Let's face it, Alphas isn't doing anything too out of the ordinary in its second season when you look at it from a certain altitude. We have a team of good guys chasing a bad guy, and a lot of their time is spent trying to figure out exactly what the bad guy's plan is. Since the Stanton Parish storyline exploded, things have been cat-and-mouse, cloak-and-dagger, and intelligence-and-counter-intelligence between Dr. Rosen and his team and Parish, with Parish just slamming a door every time Rosen's team opens a new one. Add a few dudes who can shoot fire out of their hands and a girl who can whisper suicidal thoughts into people's ears, and you have a fairly generic setup with a dash of super-abilities thrown in for spice.
But where Alphas has been able to differentiate itself from other series that've traveled the same general path is in its singular direction toward, for lack of a better term, some really heavy shit. In Season 1 we respected Rosen's word because he wouldn't roll over for authorities, and in Season 2 he's added a splash of personal vendetta to his anti-establishment agenda. I've talked on and on about the darkness that resides in Rosen's soul, and the best thing Alphas has done with it is be relentless with it. Rosen isn't getting any happier or complacent in his search for Parish; he's an obsessed psychopath who won't stop until he's drinking Parish's blood from Parish's skull.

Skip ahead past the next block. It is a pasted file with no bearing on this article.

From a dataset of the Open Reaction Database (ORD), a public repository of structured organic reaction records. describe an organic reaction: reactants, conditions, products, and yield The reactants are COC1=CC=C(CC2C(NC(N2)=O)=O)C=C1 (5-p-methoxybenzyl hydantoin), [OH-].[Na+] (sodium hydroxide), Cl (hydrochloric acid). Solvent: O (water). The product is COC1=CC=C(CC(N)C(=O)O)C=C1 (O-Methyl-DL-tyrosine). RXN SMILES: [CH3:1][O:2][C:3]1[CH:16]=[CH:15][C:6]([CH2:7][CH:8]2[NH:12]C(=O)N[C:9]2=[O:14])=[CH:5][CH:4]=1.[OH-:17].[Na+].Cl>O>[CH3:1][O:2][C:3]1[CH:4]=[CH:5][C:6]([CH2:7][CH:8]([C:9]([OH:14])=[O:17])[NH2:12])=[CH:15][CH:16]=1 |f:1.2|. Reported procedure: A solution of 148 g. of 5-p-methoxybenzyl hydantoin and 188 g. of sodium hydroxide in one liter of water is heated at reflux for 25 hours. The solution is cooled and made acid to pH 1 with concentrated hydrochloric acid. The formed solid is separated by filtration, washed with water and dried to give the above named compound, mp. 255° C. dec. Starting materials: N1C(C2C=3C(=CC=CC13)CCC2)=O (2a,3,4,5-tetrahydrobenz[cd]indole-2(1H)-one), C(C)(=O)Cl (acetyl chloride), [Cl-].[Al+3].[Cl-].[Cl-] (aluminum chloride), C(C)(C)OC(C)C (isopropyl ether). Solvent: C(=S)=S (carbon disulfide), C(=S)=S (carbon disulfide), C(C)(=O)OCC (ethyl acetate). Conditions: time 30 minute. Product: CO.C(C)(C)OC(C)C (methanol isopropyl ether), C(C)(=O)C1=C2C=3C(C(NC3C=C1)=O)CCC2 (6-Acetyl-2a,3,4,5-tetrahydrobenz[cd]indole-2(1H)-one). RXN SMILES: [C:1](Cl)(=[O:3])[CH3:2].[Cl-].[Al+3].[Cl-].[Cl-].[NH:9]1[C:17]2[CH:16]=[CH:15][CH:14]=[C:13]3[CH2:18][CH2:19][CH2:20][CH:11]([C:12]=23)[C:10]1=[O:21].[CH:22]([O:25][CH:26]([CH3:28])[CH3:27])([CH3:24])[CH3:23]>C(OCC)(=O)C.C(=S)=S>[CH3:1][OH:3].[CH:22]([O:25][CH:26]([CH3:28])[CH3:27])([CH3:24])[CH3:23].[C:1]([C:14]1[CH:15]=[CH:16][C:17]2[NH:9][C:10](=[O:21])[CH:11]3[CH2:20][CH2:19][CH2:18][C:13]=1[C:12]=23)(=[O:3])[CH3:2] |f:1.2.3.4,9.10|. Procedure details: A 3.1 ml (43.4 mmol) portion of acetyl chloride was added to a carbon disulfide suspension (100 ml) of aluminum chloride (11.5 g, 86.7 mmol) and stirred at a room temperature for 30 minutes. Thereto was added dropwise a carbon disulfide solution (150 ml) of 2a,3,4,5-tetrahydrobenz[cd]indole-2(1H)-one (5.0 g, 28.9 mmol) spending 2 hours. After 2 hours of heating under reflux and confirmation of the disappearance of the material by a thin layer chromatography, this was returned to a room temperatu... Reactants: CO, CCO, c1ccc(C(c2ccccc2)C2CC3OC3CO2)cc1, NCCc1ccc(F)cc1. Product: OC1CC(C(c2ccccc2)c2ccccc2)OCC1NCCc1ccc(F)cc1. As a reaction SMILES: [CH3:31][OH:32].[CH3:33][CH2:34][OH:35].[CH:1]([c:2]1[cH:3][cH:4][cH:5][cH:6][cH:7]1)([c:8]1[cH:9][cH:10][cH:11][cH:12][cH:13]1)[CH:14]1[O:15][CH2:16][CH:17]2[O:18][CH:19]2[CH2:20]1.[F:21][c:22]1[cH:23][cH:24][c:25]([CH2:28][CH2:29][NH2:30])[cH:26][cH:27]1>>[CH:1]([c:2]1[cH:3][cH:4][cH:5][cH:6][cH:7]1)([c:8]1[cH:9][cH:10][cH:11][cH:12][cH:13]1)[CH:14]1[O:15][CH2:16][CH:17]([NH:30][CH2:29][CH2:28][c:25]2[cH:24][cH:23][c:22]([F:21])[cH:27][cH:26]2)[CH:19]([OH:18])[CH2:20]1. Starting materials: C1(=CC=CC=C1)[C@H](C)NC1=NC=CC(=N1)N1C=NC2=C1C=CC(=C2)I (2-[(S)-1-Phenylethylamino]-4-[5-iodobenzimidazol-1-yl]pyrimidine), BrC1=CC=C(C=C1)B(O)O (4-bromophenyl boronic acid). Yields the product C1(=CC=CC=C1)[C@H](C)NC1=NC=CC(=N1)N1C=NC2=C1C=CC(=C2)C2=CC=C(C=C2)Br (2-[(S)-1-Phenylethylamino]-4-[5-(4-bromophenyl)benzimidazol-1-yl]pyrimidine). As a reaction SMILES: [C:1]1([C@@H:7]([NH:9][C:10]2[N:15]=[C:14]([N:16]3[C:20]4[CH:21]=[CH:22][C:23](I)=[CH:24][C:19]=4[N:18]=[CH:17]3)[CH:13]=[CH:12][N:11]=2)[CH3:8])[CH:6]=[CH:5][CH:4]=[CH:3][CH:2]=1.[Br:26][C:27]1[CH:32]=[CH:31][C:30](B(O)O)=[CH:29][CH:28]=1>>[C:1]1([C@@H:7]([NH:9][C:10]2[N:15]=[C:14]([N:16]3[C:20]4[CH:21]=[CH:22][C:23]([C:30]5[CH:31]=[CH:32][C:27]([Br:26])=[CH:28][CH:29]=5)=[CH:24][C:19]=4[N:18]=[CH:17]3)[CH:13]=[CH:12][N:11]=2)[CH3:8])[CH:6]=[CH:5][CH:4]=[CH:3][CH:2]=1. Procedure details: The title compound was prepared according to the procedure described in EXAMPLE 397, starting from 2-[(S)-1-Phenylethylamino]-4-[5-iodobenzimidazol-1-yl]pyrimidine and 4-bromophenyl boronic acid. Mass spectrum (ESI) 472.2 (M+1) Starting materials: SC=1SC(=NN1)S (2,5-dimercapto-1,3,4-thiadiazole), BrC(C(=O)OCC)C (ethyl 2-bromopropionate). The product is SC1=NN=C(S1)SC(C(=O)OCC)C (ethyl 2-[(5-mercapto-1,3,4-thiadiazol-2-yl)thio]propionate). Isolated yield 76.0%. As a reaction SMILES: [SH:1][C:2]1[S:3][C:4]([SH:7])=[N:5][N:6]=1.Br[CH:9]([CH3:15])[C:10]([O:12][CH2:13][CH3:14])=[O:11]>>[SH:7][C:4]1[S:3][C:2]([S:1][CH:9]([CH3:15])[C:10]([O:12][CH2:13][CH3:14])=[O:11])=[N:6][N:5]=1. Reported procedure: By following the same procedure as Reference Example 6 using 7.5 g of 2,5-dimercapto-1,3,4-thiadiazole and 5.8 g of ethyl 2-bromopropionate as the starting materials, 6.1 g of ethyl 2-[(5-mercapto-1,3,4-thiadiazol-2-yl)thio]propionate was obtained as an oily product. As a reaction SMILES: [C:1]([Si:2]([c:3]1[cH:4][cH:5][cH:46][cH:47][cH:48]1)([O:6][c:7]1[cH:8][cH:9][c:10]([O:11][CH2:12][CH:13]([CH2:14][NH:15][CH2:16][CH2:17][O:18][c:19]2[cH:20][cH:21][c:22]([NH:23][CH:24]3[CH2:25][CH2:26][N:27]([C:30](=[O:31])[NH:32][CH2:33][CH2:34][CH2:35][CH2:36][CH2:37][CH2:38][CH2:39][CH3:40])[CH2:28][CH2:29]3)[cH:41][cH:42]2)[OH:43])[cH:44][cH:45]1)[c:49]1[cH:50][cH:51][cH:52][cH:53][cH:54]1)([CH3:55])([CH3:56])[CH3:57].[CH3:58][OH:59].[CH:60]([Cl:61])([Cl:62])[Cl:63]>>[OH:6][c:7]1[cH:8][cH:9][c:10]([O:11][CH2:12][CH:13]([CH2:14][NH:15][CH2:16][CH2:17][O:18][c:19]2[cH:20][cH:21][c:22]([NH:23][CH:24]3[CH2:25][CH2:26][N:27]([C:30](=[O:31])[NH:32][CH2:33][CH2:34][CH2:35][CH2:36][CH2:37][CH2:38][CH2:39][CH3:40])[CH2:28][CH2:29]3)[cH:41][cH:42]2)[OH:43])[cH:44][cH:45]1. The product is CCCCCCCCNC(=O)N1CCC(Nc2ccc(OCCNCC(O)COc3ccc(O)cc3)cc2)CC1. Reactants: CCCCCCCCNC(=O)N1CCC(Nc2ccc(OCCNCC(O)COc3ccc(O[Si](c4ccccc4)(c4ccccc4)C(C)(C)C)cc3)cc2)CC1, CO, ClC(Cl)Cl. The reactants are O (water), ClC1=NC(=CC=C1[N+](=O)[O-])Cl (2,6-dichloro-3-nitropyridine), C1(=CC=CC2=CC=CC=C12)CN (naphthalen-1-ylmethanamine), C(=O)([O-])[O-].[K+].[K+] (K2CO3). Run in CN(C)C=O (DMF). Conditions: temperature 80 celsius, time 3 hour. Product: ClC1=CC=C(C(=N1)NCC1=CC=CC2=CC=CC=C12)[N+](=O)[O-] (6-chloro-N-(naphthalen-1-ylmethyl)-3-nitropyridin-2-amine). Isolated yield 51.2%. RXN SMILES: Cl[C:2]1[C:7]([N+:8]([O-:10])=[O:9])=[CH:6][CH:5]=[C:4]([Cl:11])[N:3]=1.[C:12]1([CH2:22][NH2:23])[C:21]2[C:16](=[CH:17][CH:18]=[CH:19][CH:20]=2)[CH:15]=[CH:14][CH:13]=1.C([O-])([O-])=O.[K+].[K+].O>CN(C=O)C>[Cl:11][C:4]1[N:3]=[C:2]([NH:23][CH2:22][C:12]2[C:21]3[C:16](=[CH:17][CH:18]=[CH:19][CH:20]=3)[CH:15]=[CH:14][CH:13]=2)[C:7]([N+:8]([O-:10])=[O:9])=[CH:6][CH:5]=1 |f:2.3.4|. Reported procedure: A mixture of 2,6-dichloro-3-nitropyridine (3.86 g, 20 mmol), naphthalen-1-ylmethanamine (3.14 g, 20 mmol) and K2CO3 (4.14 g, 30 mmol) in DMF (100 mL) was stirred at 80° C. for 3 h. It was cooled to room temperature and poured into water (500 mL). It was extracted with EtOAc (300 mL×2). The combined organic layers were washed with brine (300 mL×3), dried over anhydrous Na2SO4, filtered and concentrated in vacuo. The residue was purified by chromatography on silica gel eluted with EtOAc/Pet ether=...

And what's made the recent episodes, particularly last night's "Need to Know," so enjoyable and grown-up is how Alphas has played the spectrum of revenge and justice across all its main characters like a rainbow of blood and violence. Some of the team members are willing to follow Rosen to the edge of humanity and some of them aren't. Hicks, after the death of Dani, couldn't wait to rip out Parish's spine and use it as a xylophone. Bill, more in line with procedure, was left out of the plan because he might interfere with Rosen's mission of swinging the executioner's axe instead of the judge's gavel. And Rachel was right in the middle; totally okay with abducting one of Parish's cronies but not cool when some rad torture came into play.
The best thing about this whole scenario is that all the characters want to achieve the same goal: Stop Parish from killing gazillions of people. But there are different limits as to how far each one will go. And leading the charge on the extreme side of things is Rosen, the man who is supposed to be the most level-headed of the bunch. When Rachel told Rosen that Minorex (spell check?) was a stimulant and it wouldn't lower hostage Scipio's resistance in order to get vital information out of him and Rosen said, "I know," it was a punch to the face. The Minorex was for Nina, who was so exhausted from trying to push Scipio's blocked mind that Rosen was totally okay with drugging her up and risking her well-being to achieve his goal. This is heavy, intense stuff that only the most daring television shows are willing to try.